Wise players will take their medicine, chip it short and get back in position, short of the Baffling Brook. Others will aim at the bunker and pray their ball lands safely in it rather than in the thick greenside rough. Aggressive players who throw strategy out the window and fire at the flag mostly end up in a watery tomb.
Players feel like the 11th green is impossibly tiny. Superintendents know it is perpetually in danger. The No. 11 green and No. 12 tee sit on the lowest-lying land of the course, and their proximity to the Baffling Brook makes them susceptible to flooding in heavy rains. No one wants to see those stepping-stones underwater.
Still, crossing those weathered, uneven stones across the Baffling Brook with putter in hand is one of the most rewarding feelings at Merion. Congratulations: You’ve conquered one of the most intimidating shots in golf.
The peninsula complex features three distinct segments: front right, back right and back left. Each pin presents its own unique challenges and little relief; you’re never quite rid of that claustrophobic feeling. During the 2013 U.S. Open, fans and a grandstand lined the left side and back of the green. The arena vibe made the green feel even tighter, the pressure even greater.
No. 11 solidified its place in major championship history in the 1934 U.S. Open, when Gene Sarazen felt its wrath. Holding a two-shot lead on the 11th tee in the final round, Sarazen’s drive found the creek on the left side. He went on to make triple-bogey 7 to fall one shot behind Olin Dutra. Despite a late rally, Sarazen couldn’t undo the damage and lost the title to Dutra by one stroke.
Bobby’s grand goodbye
The 11th played a pivotal role in what some contend to be golf’s greatest achievement: Bobby Jones’ Grand Slam in 1930.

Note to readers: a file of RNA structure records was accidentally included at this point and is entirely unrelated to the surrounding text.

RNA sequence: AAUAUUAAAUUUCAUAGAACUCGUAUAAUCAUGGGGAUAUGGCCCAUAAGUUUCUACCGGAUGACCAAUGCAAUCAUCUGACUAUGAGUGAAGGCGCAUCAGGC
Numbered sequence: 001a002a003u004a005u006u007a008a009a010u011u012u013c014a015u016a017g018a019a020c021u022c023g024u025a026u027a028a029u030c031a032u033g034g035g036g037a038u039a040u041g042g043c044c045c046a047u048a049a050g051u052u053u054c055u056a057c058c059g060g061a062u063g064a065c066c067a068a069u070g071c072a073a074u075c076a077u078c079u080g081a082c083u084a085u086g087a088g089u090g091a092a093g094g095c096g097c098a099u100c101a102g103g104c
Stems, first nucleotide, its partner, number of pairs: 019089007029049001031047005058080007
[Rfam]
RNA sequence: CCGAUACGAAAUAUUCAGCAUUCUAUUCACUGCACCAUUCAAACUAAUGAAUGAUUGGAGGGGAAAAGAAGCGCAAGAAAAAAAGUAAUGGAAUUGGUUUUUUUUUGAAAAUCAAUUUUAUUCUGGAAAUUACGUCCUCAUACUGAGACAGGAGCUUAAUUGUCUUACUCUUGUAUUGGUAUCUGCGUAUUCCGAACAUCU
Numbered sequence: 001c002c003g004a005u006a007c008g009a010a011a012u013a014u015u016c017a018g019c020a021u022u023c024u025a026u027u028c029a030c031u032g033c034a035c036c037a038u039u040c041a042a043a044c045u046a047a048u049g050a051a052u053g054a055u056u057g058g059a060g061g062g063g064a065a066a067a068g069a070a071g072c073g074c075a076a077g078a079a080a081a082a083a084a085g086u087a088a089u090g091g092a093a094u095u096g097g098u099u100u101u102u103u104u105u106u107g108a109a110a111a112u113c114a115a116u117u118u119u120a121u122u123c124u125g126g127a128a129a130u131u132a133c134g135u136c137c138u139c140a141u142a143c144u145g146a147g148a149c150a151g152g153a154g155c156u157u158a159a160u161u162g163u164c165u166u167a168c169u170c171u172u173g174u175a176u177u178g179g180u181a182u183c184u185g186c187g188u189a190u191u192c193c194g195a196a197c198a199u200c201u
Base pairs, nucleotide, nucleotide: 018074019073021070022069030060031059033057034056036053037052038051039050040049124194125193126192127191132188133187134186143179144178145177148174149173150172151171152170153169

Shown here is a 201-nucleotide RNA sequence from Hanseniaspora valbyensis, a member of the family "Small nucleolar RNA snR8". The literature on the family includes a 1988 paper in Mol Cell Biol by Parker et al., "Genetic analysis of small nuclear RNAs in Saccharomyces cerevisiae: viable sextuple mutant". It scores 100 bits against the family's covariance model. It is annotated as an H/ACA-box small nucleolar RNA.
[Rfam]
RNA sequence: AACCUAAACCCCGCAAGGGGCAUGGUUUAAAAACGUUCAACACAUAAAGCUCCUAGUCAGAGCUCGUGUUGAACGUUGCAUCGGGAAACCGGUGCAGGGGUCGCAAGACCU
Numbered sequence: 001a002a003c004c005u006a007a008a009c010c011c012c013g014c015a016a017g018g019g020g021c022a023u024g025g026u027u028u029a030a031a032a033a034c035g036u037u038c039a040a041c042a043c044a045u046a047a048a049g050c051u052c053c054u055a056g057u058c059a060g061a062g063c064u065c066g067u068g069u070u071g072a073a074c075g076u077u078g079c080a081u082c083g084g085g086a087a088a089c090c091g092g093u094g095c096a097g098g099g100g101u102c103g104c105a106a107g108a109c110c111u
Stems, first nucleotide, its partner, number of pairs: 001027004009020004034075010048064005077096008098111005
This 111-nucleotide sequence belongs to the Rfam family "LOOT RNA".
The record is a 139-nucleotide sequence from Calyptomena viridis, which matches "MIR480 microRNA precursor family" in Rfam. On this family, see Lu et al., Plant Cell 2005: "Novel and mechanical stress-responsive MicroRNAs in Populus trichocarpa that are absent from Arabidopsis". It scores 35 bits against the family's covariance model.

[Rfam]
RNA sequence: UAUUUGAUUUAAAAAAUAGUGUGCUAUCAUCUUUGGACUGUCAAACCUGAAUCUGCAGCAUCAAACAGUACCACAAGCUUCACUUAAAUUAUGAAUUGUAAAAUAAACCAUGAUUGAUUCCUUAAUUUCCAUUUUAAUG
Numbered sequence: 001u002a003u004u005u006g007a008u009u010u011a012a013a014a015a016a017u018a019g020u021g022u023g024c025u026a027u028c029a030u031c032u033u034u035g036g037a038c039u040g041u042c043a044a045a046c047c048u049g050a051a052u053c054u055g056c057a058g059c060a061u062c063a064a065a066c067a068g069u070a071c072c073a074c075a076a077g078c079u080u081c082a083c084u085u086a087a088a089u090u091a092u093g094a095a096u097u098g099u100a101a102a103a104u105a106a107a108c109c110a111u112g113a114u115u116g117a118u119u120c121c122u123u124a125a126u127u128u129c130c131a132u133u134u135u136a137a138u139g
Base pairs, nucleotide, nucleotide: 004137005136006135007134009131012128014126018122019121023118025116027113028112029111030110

Merion became a familiar place for Jones; it was the site of his first major, the 1916 U.S. Amateur. As a 14-year-old, Jones entered the national consciousness by advancing to match play and even winning two matches. Jones returned to Merion for the U.S. Amateur in 1924, this time winning the first of his six U.S. Amateur titles.
In 1930, Merion hosted its third U.S. Amateur, and Jones arrived seeking history. He had already captured the British Amateur, Open Championship and U.S. Open and needed only the U.S. Amateur to complete the Grand Slam—something no golfer had ever achieved. Jones’ hot run and track record of success at Merion made him the clear favorite.
As expected, Jones breezed through stroke play, qualifying to earn medalist honors. Moving to the match-play portion as the top seed, Jones’ dominance continued. He dispatched his opponents in the first two matches, 5 and 4. The round of eight commenced 36-hole matches, which simply meant larger margins of victory. Jones bested Fay Coleman 6 and 4 and earned a spot in the finals with a 9 and 8 stampede of Jess Sweetser.
Jones squared off against Eugene Homans for a place in history. Legend has it that Jones’ intimidating presence rattled Homans. The results bore it out: Through six holes, Jones went 6 up and Homans had yet to finish a hole. After 18 holes, it was all but over with Jones holding a 7-up lead.
Merion’s par-4 10th finishes near the clubhouse and a celebration was ready. Having already received a proper beatdown, Homans double-bogeyed the hole. But Jones had a rare hiccup and missed a short putt for bogey, halving the hole and extending the match.
There would be no Sarazen-style collapse on No. 11 this time. Jones conquered the hole with a conceded par and won the Grand Slam.
Most expected the victory, but few anticipated the shocking news that followed shortly after: While in the clubhouse, Bobby Jones announced his retirement from competitive golf. At 28 and the height of his powers, Jones was gone from the game, to compete only in his beloved Masters tournament.
Fitting, then, that such a legendary hole would provide Jones such a grand stage.